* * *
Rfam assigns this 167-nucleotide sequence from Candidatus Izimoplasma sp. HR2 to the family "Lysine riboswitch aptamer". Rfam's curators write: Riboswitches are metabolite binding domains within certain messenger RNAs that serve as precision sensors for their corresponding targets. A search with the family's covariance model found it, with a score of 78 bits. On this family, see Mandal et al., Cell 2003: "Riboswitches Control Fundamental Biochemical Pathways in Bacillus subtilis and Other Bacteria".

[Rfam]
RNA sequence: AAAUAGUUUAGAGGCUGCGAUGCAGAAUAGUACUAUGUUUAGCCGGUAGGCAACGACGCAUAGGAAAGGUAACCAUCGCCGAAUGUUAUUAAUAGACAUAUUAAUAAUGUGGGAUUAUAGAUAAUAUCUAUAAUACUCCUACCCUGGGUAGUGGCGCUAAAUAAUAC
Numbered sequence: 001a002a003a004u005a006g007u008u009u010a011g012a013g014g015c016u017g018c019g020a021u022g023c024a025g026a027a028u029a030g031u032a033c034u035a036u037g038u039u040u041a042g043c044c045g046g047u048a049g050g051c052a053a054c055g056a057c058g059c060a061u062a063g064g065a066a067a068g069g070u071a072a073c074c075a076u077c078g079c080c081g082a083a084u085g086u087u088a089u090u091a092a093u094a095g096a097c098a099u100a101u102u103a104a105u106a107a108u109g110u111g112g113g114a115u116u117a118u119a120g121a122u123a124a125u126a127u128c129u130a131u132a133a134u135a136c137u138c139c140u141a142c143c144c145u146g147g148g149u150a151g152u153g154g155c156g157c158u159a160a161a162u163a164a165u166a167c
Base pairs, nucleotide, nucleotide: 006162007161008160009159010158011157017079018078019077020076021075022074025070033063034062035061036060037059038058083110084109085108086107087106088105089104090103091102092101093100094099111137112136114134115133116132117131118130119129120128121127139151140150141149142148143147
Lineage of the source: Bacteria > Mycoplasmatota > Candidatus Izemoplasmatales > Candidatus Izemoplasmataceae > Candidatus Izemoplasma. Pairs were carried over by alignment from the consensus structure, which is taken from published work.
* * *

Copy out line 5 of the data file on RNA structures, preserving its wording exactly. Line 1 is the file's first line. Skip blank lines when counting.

Base pairs, nucleotide, nucleotide: 006162007161008160009159010158011157017079018078019077020076021075022074025070033063034062035061036060037059038058083110084109085108086107087106088105089104090103091102092101093100094099111137112136114134115133116132117131118130119129120128121127139151140150141149142148143147